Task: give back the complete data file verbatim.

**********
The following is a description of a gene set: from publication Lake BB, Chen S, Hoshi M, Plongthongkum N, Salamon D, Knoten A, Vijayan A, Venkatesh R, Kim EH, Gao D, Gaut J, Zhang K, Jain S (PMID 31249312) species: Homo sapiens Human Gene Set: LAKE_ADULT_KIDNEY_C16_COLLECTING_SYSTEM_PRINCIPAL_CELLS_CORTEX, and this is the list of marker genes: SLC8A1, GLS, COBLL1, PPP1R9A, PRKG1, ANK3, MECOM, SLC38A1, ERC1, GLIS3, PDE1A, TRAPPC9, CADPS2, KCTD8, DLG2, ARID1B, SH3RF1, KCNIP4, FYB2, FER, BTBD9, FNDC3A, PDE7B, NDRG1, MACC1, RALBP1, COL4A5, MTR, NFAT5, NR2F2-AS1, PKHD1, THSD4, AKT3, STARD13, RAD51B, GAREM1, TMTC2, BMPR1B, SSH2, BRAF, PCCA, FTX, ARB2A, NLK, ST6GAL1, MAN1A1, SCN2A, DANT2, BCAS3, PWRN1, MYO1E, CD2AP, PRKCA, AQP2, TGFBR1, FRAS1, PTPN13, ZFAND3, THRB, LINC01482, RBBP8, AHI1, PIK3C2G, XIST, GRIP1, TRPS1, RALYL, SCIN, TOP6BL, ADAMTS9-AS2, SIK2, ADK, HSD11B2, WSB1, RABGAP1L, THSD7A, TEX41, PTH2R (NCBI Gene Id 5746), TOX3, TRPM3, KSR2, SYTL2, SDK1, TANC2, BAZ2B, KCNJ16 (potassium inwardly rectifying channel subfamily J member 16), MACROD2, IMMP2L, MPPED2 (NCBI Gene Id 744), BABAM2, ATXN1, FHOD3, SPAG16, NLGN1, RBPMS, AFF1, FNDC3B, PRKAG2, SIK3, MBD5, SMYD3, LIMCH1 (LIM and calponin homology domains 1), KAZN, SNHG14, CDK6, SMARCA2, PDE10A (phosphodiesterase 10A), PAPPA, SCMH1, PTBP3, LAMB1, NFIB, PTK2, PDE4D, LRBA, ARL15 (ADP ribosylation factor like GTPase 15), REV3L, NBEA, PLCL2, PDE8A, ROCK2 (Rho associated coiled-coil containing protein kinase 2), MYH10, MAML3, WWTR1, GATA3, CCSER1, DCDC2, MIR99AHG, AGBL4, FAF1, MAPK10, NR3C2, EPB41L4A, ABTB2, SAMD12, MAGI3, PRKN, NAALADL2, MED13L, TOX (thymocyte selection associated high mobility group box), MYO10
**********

The following is a description of a gene set: from publication Lake BB, Chen S, Hoshi M, Plongthongkum N, Salamon D, Knoten A, Vijayan A, Venkatesh R, Kim EH, Gao D, Gaut J, Zhang K, Jain S (PMID 31249312) species: Homo sapiens Human Gene Set: LAKE_ADULT_KIDNEY_C16_COLLECTING_SYSTEM_PRINCIPAL_CELLS_CORTEX, and this is the list of marker genes: SLC8A1, GLS, COBLL1, PPP1R9A, PRKG1, ANK3, MECOM, SLC38A1, ERC1, GLIS3, PDE1A, TRAPPC9, CADPS2, KCTD8, DLG2, ARID1B, SH3RF1, KCNIP4, FYB2, FER, BTBD9, FNDC3A, PDE7B, NDRG1, MACC1, RALBP1, COL4A5, MTR, NFAT5, NR2F2-AS1, PKHD1, THSD4, AKT3, STARD13, RAD51B, GAREM1, TMTC2, BMPR1B, SSH2, BRAF, PCCA, FTX, ARB2A, NLK, ST6GAL1, MAN1A1, SCN2A, DANT2, BCAS3, PWRN1, MYO1E, CD2AP, PRKCA, AQP2, TGFBR1, FRAS1, PTPN13, ZFAND3, THRB, LINC01482, RBBP8, AHI1, PIK3C2G, XIST, GRIP1, TRPS1, RALYL, SCIN, TOP6BL, ADAMTS9-AS2, SIK2, ADK, HSD11B2, WSB1, RABGAP1L, THSD7A, TEX41, PTH2R (NCBI Gene Id 5746), TOX3, TRPM3, KSR2, SYTL2, SDK1, TANC2, BAZ2B, KCNJ16 (potassium inwardly rectifying channel subfamily J member 16), MACROD2, IMMP2L, MPPED2 (NCBI Gene Id 744), BABAM2, ATXN1, FHOD3, SPAG16, NLGN1, RBPMS, AFF1, FNDC3B, PRKAG2, SIK3, MBD5, SMYD3, LIMCH1 (LIM and calponin homology domains 1), KAZN, SNHG14, CDK6, SMARCA2, PDE10A (phosphodiesterase 10A), PAPPA, SCMH1, PTBP3, LAMB1, NFIB, PTK2, PDE4D, LRBA, ARL15 (ADP ribosylation factor like GTPase 15), REV3L, NBEA, PLCL2, PDE8A, ROCK2 (Rho associated coiled-coil containing protein kinase 2), MYH10, MAML3, WWTR1, GATA3, CCSER1, DCDC2, MIR99AHG, AGBL4, FAF1, MAPK10, NR3C2, EPB41L4A, ABTB2, SAMD12, MAGI3, PRKN, NAALADL2, MED13L, TOX (thymocyte selection associated high mobility group box), MYO10